Wednesday, September 5, 2007
This past March I found myself on my honeymoon in the small, whitewashed village of Torrox, Spain, nestled between the Tejeda and Almijara mountains and the Mediterranean Sea. My husband and I hiked, read, relaxed and ate like royalty. I felt some guilt about flying all the way to Europe, but by booking an eco-tour through responsibletravel.com and offsetting our carbon emissions, it was easy to plan a vacation that was green and relatively guilt-free.
Here's how you can do the same.
The closer you stay to where you live, the greener your trip will be, since you will be limiting your consumption of fossil fuels. This makes state parks and other natural areas a great choice for a getaway.
However, there are times when we really need to get further away. To make your far-flung trip greener, think about how your trip could benefit the area you are visiting, and look into volunteer vacations where you can spend time banding sea turtles, building trails or surveying local habitats.
If that sounds like too much work and not enough like a vacation, plan your trip around experiencing endangered species or threatened environmental landmarks.
Apply many of the common-sense practices for getting around close to home to your vacation. Do you have any friends or family members who are also coming on the trip? Carpool. Do you own a gas-guzzler? Rent a more fuel-efficient vehicle for your trip. Pack light. You might be able to reduce gas mileage and save money by fitting into an economy car. Opt for greener fuel choices such as BP and Shell, and avoid Exxon. And bring bags to store your cans and bottles in the trunk of your car to recycle once you get home.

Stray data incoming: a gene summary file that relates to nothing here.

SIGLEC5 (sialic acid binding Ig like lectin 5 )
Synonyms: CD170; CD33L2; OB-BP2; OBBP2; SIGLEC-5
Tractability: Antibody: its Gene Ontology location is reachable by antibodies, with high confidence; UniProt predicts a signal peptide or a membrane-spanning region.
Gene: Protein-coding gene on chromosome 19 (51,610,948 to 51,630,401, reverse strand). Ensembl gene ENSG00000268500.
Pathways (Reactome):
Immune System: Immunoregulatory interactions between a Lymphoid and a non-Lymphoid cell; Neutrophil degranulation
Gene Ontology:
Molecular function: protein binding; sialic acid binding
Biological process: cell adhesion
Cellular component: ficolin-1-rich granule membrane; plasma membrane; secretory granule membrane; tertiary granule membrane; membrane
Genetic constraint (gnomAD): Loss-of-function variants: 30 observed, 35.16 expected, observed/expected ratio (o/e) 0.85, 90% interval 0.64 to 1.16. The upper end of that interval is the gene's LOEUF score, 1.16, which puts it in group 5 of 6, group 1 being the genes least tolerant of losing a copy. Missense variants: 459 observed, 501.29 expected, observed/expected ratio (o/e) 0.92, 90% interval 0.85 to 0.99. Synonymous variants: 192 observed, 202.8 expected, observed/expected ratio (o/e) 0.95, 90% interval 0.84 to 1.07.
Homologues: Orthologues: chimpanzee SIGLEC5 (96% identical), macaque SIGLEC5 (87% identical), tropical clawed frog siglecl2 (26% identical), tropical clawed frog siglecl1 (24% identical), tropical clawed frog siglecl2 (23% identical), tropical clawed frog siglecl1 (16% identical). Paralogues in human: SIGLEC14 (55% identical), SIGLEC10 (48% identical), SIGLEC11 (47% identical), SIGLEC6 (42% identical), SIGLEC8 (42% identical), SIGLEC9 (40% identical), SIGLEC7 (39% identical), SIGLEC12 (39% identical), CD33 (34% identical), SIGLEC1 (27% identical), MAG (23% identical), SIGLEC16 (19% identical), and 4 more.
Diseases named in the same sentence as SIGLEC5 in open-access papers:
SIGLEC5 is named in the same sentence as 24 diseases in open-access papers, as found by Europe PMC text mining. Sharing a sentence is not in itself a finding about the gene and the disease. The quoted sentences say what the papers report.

Once you arrive at your destination, walk or bike to nearby attractions. Use public transportation as much as possible. Print bus, subway and train information from the Internet in advance. Major world cities may also offer hybrid taxis or flexcar options.
Lastly, offset carbon dioxide emissions through a reputable carbon offset company.
In your hotel room, adjust the thermostat away from sub-zero temperatures in the summer or a sauna in the winter. Dress in seasonally appropriate layers. When you leave, turn off lights and unplug electronics. Ask that your sheets and towels not be replaced each day.
For even greener accommodations, seek camping opportunities or eco-lodges.
When preparing for your trip, buy used or eco-friendly gear. Better yet, borrow. Do we all need our own tents to use a few times each year?
If you need a new camera, go digital. Digital cameras use fewer chemicals to development prints. They also eliminate waste, because you choose beforehand what to print.
Instead of buying a travel guide that will gather dust, get one from the library or print information from the Internet.
Rather than buying big, expensive equipment to bring with you, rent equipment when you arrive. Most ski lodges rent skis, for example. This reduces unnecessary purchases and eliminates the need for a larger vehicle.
Harness clean energy with a solar camping lantern or a shake-charged flashlight. Use rechargeable batteries in your portable electronic devices—and get a solar battery charger.
Bring a bag of powdered detergent and a clothesline to wash your clothes halfway through your trip and reduce luggage weight.
To stay hydrated, buy a Nalgene bottle to refill instead of buying bottled water, which consumes far more natural resources than tap water. If you travel in countries with unsafe water supplies, purchase water purification tablets.
Once you arrive, be sure to choose locally grown food and wine to enrich the local economy and decrease the fuel used for shipping. Seek out organic and fair trade products. Don't buy anything that might be made from endangered species or exploited natural areas.
You can now purchase carbon offsets for your flights when booking through Travelocity or Expedia.